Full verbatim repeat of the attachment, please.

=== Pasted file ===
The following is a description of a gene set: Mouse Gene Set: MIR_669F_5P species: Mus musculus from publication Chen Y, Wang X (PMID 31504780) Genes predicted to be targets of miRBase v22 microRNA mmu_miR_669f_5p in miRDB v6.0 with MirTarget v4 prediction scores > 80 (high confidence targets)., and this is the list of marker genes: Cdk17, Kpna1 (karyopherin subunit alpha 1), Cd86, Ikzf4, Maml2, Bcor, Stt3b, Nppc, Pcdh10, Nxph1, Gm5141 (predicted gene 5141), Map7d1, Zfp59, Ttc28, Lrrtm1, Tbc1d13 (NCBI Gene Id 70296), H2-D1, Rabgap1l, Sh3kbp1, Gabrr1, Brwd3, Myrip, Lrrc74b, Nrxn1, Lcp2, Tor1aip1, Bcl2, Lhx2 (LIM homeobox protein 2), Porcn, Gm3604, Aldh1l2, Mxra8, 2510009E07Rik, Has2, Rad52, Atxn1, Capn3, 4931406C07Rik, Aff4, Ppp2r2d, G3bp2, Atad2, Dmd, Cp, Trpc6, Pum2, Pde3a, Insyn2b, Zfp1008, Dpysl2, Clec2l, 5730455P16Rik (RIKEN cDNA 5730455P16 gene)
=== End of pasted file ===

The following is a description of a gene set: Mouse Gene Set: MIR_669F_5P species: Mus musculus from publication Chen Y, Wang X (PMID 31504780) Genes predicted to be targets of miRBase v22 microRNA mmu_miR_669f_5p in miRDB v6.0 with MirTarget v4 prediction scores > 80 (high confidence targets)., and this is the list of marker genes: Cdk17, Kpna1 (karyopherin subunit alpha 1), Cd86, Ikzf4, Maml2, Bcor, Stt3b, Nppc, Pcdh10, Nxph1, Gm5141 (predicted gene 5141), Map7d1, Zfp59, Ttc28, Lrrtm1, Tbc1d13 (NCBI Gene Id 70296), H2-D1, Rabgap1l, Sh3kbp1, Gabrr1, Brwd3, Myrip, Lrrc74b, Nrxn1, Lcp2, Tor1aip1, Bcl2, Lhx2 (LIM homeobox protein 2), Porcn, Gm3604, Aldh1l2, Mxra8, 2510009E07Rik, Has2, Rad52, Atxn1, Capn3, 4931406C07Rik, Aff4, Ppp2r2d, G3bp2, Atad2, Dmd, Cp, Trpc6, Pum2, Pde3a, Insyn2b, Zfp1008, Dpysl2, Clec2l, 5730455P16Rik (RIKEN cDNA 5730455P16 gene)